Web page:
In the first few sentences here, the reader would not be able to figure out the path the story would take. Then when it actually becomes apparent, it may come as a surprise. This is an interesting tool, but has to be used judicially. You should manage the expectations of the reader, and not take them for granted. You should divulge just enough to keep the reader hooked. The indirect set-up is effective when you have to showcase a known fact in a fresh perspective. If you were to tell a person that he or she should respect the Republic day, they would just reply by saying, ‘That’s obvious’ and probably ask you to get off your high horse. A reader doesn’t like to be patronized. You can, however, present the same concept by making the reader feel random emotions before revealing your main message. This sudden change would create the illusion of freshness and the reader would consider your ‘often-stated’ fact as a reassuring and original suggestion. It doesn’t matter if it has all been done before; you can still be different and unique.
The body of your story would capture and exhibit most of your concept. You have to increase the pace of your story in this area, irrespective of how you started. A reader can understand your message either in terms of logic or in terms of emotion. I always prefer the later. The actual socially relevant message would, generally, be something that the reader has come across many times. The reader would even agree with and believe in that message. In such a case, catering to the logic of the reader might seem banal. As a writer, I would rather create a relatable situation to create an emotional high, or at least an emotional surge. I would try to get some of the adrenaline flowing. It is not enough to give a socially relevant message. It is, at times, more important to remind the reader, why he or she believes or should believe in the message. Let’s see the example of the story mentioned above with the direct set-up. Let’s continue with its message.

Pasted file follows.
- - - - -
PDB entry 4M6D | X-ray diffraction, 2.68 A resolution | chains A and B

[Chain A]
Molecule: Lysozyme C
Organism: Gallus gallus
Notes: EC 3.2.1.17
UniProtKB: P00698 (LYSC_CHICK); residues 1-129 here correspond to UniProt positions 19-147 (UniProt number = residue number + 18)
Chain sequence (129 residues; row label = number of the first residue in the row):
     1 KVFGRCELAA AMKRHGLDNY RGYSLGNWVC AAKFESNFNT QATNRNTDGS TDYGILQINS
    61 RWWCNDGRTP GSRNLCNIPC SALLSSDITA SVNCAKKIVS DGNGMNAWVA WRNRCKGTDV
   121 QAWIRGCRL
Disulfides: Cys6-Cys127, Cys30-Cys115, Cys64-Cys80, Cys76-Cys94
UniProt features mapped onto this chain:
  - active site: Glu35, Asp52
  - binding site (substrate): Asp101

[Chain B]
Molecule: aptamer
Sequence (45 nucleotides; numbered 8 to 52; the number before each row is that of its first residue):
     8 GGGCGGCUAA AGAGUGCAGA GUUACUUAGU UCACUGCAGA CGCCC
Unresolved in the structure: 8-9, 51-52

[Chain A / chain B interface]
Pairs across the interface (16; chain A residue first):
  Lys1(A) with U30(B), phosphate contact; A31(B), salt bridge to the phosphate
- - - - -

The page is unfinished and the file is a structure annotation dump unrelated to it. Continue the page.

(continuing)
“My aunt, who was also with us, picked up the remote and changed the channel. I had heard a lot about the parade from my teachers and I didn’t want to miss it. I tried to cajole her into switching it back to the parade. She smiled in a way that seemed distant and all-knowing. She said that there was nothing new in the parade. According to her, if you have seen one, you have seen them all. It’s just a bunch of people showing off, and then you never see them all year. At that age, it was a little above my pay-grade in terms of experience and knowledge. I got bugged and said out loud that it was my first parade. My mother came in from nowhere and reprimanded me for talking to my aunt like that. It was a little funny how no one even bothered to hear me out. My aunt did, however, switch the channel back to the parade. Everyone around me then began discussing the perils of the country.”